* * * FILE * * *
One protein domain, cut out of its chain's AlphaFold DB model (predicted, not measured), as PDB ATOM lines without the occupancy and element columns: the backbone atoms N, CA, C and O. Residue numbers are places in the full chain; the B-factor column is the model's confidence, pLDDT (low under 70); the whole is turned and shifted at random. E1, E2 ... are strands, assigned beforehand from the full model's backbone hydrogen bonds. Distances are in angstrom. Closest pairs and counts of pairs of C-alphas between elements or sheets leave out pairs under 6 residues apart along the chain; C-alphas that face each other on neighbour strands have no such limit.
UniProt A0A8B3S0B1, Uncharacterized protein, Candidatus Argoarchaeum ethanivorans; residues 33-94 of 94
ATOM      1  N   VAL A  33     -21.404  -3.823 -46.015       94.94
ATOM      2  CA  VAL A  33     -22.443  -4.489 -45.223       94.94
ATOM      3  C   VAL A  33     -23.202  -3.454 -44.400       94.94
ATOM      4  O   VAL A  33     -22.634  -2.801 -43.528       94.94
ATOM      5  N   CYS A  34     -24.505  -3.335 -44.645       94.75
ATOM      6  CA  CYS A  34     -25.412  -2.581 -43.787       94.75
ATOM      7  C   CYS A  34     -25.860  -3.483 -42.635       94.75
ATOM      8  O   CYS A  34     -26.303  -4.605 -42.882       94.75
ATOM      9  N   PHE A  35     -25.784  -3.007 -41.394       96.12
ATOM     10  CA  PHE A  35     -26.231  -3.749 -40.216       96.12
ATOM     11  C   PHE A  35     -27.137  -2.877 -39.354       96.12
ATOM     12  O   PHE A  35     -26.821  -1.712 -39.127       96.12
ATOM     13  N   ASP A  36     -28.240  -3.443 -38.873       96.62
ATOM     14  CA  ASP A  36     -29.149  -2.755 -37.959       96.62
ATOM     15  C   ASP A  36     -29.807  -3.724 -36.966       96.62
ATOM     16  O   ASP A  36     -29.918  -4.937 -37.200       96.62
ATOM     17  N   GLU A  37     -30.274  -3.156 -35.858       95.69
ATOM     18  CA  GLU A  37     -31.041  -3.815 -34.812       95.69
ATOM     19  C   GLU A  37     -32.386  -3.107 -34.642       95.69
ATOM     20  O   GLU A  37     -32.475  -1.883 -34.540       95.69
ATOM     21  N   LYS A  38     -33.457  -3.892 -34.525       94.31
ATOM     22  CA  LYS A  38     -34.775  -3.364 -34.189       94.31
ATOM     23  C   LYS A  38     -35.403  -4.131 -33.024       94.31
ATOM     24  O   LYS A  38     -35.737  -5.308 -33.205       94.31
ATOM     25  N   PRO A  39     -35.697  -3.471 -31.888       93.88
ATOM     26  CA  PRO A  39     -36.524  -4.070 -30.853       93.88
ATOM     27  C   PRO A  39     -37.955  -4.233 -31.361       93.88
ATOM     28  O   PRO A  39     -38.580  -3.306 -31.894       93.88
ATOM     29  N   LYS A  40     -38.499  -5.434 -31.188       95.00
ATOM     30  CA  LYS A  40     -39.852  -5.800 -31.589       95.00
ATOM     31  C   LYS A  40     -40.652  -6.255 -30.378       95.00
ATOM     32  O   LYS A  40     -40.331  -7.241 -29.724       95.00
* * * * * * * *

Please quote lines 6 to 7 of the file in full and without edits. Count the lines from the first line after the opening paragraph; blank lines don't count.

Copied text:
ATOM      5  N   CYS A  34     -24.505  -3.335 -44.645       94.75
ATOM      6  CA  CYS A  34     -25.412  -2.581 -43.787       94.75